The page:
Metrobüs is cheaper than MRT – no rails needed, only dedicated lanes, bridges and stations. And more flexible: buses leave the Metrobüs lanes where they end and continue as normal buses, meaning you only need lanes on the main trunk lines.

          I was in Istanbul in late 2013, I saw it in action – even dedicated lanes on the bridge between Europe and Asia – you just have to have the WILL and the Turks have it.

          • Joe America says:

            It strikes me that it is hard to be bold in the Philippines. Being bold affects people’s self interests and they turn into ravenously critical beasts.

            • PinoyInEurope says:

              I know – if I had stayed at home, I might not have been alive to write here.

              But then again, Duterte is bold and succeeds in Davao. Because the beasts fear him.

              • PinoyInEurope says:

                Turks also have a common sense of purpose as a nation, always had it.

                No Turk would sell out his own country for self-interest like some Filipino leaders did.

                They have their oligarchs too, press magnate and steel tycoon Dogan being among them, but all are extremely patriotic, so instead of fighting over the cake they make it bigger.

                I remember leaving the Dogan HQ late with some other consultants. Security guards were there, nervously looking at us, and Dogans Maybach was parked outside. Our Turkish colleague told us we better get out fast, it is an unwritten rule that nobody may be in the corridor when the boss passes by. In the car, I asked the Turkish colleague, so he is some kind of Sultan, he said yes, that is true, we and the security would have gotten in trouble.

                An older female project manager told me: I am a witch, someone who has been a project leader in the old days as a woman had to become a witch to survive 🙂

              • My concern regarding him is his being the police, the judge and executor all rolled into one, if rumors are to be believed. What if he is wrong, we threw out Marcos for being a despot,

          • JM says:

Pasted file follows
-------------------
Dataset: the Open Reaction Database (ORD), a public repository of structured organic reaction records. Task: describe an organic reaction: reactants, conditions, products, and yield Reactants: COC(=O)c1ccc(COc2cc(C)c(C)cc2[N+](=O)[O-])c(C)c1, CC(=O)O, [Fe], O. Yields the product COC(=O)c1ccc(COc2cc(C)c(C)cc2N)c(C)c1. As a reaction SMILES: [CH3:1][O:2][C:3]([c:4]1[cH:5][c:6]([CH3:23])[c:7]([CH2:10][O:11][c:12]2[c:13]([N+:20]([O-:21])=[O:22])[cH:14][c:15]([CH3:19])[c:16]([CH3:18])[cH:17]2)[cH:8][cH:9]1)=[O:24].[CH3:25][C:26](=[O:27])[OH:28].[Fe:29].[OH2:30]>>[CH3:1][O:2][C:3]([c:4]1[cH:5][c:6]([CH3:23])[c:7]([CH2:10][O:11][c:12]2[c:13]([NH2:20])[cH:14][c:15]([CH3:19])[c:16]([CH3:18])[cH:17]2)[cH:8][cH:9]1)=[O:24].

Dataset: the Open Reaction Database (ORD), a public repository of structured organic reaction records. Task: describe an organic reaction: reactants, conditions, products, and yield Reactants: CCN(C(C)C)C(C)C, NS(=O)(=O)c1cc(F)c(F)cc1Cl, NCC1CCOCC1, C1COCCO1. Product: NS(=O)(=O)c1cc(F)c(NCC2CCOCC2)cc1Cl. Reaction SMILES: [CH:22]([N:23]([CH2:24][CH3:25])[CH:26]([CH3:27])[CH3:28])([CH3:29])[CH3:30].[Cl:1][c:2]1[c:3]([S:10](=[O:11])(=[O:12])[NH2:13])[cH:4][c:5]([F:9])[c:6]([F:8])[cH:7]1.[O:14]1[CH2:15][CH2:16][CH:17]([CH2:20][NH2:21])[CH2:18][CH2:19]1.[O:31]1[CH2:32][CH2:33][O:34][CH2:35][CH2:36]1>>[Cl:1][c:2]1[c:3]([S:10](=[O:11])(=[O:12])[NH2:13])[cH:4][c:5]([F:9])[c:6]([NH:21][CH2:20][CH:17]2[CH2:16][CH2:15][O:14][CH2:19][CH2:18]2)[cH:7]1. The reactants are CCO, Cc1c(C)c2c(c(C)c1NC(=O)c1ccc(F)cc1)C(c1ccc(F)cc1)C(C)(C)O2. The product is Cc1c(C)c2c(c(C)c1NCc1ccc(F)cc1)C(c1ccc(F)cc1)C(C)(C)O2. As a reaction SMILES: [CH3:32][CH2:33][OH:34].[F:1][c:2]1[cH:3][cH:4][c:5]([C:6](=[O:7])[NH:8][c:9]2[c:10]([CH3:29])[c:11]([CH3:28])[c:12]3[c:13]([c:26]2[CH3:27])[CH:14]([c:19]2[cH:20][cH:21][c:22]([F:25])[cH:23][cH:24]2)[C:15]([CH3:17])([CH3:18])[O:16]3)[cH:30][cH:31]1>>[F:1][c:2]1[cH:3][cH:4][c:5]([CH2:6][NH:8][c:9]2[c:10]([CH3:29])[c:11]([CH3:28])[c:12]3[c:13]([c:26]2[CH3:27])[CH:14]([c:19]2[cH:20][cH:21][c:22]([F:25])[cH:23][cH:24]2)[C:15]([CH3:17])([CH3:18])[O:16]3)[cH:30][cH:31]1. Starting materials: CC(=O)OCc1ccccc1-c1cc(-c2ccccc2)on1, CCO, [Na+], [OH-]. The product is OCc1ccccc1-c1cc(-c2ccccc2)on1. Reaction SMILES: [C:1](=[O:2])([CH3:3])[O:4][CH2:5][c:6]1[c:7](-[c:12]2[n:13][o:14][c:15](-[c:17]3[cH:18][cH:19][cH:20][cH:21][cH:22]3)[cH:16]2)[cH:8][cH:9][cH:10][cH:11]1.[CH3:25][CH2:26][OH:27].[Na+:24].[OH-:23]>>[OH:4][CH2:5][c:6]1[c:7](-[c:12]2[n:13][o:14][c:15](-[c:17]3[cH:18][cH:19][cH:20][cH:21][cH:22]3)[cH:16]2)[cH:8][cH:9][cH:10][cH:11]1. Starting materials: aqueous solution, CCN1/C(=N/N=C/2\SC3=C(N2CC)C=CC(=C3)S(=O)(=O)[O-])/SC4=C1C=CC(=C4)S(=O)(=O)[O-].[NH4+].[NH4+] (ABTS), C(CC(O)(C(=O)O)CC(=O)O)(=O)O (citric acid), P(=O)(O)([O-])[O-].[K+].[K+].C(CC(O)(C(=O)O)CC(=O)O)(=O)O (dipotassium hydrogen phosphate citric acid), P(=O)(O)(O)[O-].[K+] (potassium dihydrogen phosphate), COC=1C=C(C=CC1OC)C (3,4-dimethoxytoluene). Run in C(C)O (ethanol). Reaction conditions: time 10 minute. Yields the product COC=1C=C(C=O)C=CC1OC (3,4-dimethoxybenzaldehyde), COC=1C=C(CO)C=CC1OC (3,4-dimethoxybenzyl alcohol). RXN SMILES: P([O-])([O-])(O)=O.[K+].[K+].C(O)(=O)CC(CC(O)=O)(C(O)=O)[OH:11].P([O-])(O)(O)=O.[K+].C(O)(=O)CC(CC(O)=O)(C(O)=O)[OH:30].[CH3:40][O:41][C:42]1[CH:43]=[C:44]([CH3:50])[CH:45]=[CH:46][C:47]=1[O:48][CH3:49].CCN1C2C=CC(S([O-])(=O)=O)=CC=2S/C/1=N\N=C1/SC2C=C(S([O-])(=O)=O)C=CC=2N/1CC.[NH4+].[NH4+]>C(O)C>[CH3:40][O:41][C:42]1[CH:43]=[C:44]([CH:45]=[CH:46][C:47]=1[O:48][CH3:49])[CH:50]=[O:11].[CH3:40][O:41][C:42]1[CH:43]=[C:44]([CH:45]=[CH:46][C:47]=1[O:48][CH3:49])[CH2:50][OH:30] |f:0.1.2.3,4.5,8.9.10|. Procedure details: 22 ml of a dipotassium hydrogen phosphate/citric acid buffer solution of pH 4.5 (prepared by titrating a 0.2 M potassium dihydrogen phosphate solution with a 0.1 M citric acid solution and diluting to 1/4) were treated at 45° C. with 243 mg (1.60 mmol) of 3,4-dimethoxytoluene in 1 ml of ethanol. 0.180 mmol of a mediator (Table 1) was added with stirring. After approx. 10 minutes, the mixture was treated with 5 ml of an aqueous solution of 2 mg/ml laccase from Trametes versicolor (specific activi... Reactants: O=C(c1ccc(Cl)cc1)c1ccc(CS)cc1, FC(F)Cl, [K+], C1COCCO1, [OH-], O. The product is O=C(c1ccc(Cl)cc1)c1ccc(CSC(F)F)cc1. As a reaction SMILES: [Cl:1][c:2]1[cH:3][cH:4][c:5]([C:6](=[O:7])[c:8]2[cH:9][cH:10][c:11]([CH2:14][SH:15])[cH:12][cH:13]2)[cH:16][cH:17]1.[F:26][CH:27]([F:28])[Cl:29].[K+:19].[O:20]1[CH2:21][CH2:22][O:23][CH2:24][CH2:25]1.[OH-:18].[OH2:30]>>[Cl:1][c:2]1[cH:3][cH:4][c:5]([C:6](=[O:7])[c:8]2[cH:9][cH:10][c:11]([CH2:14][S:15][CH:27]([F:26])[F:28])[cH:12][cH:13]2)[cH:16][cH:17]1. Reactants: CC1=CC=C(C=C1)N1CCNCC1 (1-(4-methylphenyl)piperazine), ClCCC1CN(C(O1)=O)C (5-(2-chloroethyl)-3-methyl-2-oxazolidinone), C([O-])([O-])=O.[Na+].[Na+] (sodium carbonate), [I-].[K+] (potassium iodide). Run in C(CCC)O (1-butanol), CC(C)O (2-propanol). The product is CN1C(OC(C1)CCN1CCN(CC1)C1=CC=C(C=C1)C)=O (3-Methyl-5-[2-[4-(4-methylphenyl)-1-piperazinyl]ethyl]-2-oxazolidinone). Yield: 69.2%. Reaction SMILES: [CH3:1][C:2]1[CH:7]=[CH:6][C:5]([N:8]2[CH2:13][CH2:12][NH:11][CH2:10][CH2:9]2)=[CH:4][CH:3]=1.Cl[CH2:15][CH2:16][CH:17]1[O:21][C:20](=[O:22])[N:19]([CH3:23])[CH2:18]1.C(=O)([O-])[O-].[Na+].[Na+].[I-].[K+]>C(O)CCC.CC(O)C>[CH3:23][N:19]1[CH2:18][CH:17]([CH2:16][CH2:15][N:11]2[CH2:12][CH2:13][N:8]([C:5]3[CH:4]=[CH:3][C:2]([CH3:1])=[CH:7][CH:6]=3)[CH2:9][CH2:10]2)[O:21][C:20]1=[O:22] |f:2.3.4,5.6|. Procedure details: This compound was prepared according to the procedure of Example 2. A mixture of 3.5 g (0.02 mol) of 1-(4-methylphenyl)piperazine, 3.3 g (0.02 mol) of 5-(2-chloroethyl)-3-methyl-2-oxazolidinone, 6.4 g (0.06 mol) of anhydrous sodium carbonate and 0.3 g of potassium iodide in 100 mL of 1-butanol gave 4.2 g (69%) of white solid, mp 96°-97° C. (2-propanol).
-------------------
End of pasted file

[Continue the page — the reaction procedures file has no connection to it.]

I like this Metrobus idea. I’d probably just commute if they can successfully implement this.

    • PinoyInEurope says:

      Does the MMDA have any delegates going here? If not they should think about it:

      Recycling is an area identified as offering huge potential for improving national welfare and has been included in the ‘National Strategy and Action Plan of Turkey’. As Eurasia’s leading trade fair for this sector, REW Istanbul continues to grow in importance.

      According to the ‘National Recycling Strategy Document and Action Plan 2014-17’ published by the Turkish Ministry of Science, Industry and Technology, more than half of the waste generated in Turkey can be recycled. The plan identifies recycling as offering huge potential for improving national welfare across the country. Zekeriya Aytemur, Managing Director of İFO Fuarcılık, organiser of REW Istanbul 2015, the 11th International Recycling, Environmental Technologies and Waste Management Trade Fair in Turkey, stated that he believes that the National Recycling Strategy and Action Plan will make a major contribution to both supplies of cheaper raw material input for production and a sustainable environmental scenario. Mr. Aytemur also added that “One of the objectives mentioned in the action plan is to create the infrastructure required to effectively recycle waste. The technologies, products and services along with their applications required to create this sustainable infrastructure will be exhibited at REW Istanbul 2015 from 11-13 June. He also emphasized that according to data from the Turkish Statistical Institute – TUİK, 19.3 billion TL of environmental expenditure was made in 2013 and the plan make reference to the investment in recycling will be financially supported. “Local Authorities, SMEs, public and private enterprises, responsible for the environment, be able to easily seek financial funds for necessary investments” he added.